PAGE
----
It is a very hand to mouth society and there's nothing extra. It is okay for feeding your family and possibly sending one or two of them to school. But it's not okay when someone gets ill or if your child has something which we would think was simple, like diarrhea which could kill your them, because you can't afford anything extra in your life. If there is a natural disaster, or a disease outbreak, or a wedding - because there's a lot from the dowry system - you can be plunged into debt. The suicide rate is extremely high amongst the men because the burden of debt is huge. 


How has Shivia changed people's lives? 

There are lots of stories that make me very proud but one person who really stands out is a lady called Mangala who used to spend all day pulling the copper wire out of bike tyres. She earned £2 a day and her hands were bleeding and infected. Her husband had gone to Kolkata for work in construction and he contracted TB and died. They had daughters who are expensive because of the dowry system, but they had no money at all. She then heard about the poultry programme and two years later she has a proper coop and enterprise, and has set up a little roadside cafe – she's a really enterprising woman. Now the truck drivers all stop and sit down for an omelette and a cup of tea in her cafe, it is the social hub for the village. She also runs the community meetings for Shivia. She has totally changed her life around, she just needed someone to give her hope, confidence, training and to bounce ideas off. Now all three of her daughters are in school. Four people who thought their lives were destitute and over and now they have hope for their future.

How does your work directly aid Goal 12: Responsible Consumption and Production? 

The farmers in West Bengal were all leasing a small piece of land of very poor quality due to it being chemically fertilized for years. The production was low, they were in debt and it was not sustainable. So we stepped in with the agricultural programmes and helped them farm more affordably and sustainably. We soil test for them so we can tell them what part of the soil is never going to be productive because of chemicals, and then we help rebalance the soil. We teach them farming techniques which are more adept to today's climate. And most importantly we teach them how to produce homespun bio-pesticides and fertilizers from cow dung, urine, tea leaves, garlic,and turmeric.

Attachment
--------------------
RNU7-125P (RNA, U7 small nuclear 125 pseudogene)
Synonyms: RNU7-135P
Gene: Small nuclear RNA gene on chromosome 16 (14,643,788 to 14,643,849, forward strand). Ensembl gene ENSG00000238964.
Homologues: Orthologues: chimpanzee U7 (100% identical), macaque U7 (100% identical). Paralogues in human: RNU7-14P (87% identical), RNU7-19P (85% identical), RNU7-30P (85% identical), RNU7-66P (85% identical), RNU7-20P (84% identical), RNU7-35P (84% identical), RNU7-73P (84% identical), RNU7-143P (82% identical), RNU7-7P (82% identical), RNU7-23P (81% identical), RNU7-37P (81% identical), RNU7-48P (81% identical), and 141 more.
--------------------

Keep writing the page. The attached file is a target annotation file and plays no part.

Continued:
It's quite remarkable when you see the difference between land that has been farmed with bio products and land that has been farmed with chemicals. The yield is much bigger, the crops are healthier. They say they're getting substantially more income for that for their produce. It's more reliable. They are producing more affordably and more sustainably. And with the poultry programme, most people had raised chickens in the past but the mortality rates of the chicks was around 50%. With our training and our techniques the mortality rate is less than 2%. Because they are very resource poor, they are very resourceful.